Atlanta loses bid to be a regional patent office; but will keep trying
By Maria Saporta
Atlanta leaders are not giving up on the possibility of becoming a regional location for the U.S. Patent and Trademark Office.
But there was widespread disappointment that Atlanta was not among the four cities that already have been designated to become regional patent offices.
Earlier this week, acting U.S. Commerce Secretary Rebecca Blank and David Kappos, director of the U.S. Patent and Trademark Office (USPTO), announced that the administration planned to open regional patent offices in Dallas, Denver and Silicon Valley. Detroit, selected as the first regional patent office, is scheduled to open July 13.
“The four offices will function as hubs of innovation and creativity, helping protect and foster American innovation in the global marketplace, helping businesses cut through red tape, and creating new economic opportunities in each of the local communities,” the press release from the U.S. Commerce Department stated.
The City of Atlanta had submitted a thorough bid that included support from Gov. Nathan Deal, Metro Atlanta Chamber, Georgia Tech and Atlanta Mayor Kasim Reed among others.
They believed that if Atlanta had been selected, it would have been a significant boost to the region’s research and development activities as well as a confirmation of the Georgia’s technology sector.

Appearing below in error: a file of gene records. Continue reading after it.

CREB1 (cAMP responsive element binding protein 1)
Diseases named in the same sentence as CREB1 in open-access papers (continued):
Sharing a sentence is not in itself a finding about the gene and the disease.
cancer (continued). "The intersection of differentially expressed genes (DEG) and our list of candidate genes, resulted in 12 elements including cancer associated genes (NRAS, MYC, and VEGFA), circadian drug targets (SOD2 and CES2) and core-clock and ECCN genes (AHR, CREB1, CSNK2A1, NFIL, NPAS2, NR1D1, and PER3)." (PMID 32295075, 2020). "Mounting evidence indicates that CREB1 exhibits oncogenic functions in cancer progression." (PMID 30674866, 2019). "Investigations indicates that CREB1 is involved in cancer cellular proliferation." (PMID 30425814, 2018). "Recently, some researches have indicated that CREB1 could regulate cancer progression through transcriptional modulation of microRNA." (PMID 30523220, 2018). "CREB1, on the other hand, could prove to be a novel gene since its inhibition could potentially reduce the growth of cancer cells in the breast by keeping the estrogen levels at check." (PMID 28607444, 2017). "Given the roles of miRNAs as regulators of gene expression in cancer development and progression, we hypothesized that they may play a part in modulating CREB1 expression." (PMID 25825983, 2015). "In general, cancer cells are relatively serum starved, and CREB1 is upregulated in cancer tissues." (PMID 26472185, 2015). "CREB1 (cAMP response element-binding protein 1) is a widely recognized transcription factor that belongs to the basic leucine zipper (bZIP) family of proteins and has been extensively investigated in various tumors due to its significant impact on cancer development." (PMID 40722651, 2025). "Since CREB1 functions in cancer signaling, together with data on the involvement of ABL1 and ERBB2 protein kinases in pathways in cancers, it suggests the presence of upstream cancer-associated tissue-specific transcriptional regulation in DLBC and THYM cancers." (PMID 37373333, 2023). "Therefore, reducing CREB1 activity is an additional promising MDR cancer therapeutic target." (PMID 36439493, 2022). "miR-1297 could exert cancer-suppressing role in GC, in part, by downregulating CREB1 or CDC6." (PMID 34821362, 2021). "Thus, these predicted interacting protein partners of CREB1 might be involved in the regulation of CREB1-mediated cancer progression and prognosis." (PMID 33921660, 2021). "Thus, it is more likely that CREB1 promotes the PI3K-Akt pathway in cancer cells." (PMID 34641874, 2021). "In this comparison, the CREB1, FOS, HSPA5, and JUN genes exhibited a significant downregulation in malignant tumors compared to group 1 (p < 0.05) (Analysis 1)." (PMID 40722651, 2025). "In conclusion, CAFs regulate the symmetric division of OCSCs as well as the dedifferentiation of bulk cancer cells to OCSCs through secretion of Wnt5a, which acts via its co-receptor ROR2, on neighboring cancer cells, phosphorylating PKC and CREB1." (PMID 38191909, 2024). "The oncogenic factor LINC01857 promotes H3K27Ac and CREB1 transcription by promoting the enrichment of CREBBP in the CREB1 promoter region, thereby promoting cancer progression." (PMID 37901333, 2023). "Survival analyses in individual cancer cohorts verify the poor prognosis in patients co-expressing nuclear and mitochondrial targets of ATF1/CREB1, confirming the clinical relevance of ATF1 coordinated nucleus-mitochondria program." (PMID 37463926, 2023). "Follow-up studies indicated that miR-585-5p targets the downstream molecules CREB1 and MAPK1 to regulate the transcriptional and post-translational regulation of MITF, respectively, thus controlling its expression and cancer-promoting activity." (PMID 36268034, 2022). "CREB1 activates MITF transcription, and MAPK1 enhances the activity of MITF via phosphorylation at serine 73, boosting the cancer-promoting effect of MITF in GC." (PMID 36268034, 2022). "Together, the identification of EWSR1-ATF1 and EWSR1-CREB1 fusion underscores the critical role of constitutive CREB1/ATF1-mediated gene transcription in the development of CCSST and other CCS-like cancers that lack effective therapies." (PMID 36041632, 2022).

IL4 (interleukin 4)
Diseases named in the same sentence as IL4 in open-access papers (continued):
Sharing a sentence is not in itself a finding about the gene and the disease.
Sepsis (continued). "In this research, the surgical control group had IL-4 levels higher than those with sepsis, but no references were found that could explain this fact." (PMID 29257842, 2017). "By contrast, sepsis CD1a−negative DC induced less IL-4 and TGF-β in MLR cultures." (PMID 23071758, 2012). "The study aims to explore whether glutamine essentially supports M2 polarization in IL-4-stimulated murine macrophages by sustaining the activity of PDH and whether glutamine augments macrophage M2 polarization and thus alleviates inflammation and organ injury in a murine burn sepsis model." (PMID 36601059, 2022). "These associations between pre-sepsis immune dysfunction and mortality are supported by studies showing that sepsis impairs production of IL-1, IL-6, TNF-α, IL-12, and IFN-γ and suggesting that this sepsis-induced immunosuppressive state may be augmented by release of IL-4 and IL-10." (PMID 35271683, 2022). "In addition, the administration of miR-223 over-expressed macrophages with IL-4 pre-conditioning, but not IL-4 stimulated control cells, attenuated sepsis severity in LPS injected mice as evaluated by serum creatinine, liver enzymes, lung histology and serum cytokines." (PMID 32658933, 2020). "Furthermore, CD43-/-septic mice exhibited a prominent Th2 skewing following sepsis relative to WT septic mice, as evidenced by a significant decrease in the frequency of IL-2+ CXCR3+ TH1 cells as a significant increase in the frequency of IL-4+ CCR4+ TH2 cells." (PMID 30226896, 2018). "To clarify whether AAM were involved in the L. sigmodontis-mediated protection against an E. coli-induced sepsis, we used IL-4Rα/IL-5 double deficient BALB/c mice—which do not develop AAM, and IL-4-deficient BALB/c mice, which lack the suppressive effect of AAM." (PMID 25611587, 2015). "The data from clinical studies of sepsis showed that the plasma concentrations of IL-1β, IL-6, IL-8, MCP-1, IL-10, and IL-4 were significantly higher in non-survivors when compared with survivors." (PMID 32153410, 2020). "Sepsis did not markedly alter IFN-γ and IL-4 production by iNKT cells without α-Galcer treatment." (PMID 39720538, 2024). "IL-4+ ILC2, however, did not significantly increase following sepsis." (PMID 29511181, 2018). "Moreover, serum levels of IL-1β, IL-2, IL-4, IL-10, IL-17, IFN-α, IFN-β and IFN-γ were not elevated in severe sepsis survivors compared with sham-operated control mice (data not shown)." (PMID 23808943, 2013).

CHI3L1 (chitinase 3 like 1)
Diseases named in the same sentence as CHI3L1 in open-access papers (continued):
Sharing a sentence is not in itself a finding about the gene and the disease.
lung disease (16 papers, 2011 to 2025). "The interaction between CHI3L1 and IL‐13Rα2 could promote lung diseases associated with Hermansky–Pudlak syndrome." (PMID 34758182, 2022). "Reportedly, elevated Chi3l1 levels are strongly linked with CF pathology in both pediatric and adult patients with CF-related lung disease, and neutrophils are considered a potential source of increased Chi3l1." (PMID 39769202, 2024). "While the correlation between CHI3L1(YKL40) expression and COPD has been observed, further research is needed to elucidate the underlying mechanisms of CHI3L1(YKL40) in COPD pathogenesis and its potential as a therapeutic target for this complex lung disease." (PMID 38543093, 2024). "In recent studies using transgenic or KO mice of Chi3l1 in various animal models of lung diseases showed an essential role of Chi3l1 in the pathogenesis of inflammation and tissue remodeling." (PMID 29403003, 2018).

Brian McGowan, president and CEO of Invest Atlanta (formerly the Atlanta Development Authority, called the decision “very disappointing.” Before coming to Atlanta, McGowan was with President Barack Obama’s administration working as a deputy assistant secretary of the U.S. Department of Commerce and as chief operating officer for the U.S. Economic Development Administration.
McGowan said Georgia had an impressive team “that worked extremely hard to show USPTO that Atlanta was ideally situated” to become a regional patent office.
“We were convinced that with our tech clusters, low cost of living, highly educated workforce and ability to reach 80 percent of the U.S. population within a two hour flight — Atlanta was the right choice,” McGowan said.
But McGowan said that he believed Atlanta would be competitive if other cities were selected to become regional patent offices.
“It’s important to note that all of this is still dependent on appropriations,” McGowan said. “Seeing that they have yet to choose a Southern city, we are well positioned for future rounds.”
One close observer who did not want to be identified said the selection process was not done by a peer review — leading this official to say “it was a political decision as much as anything else.”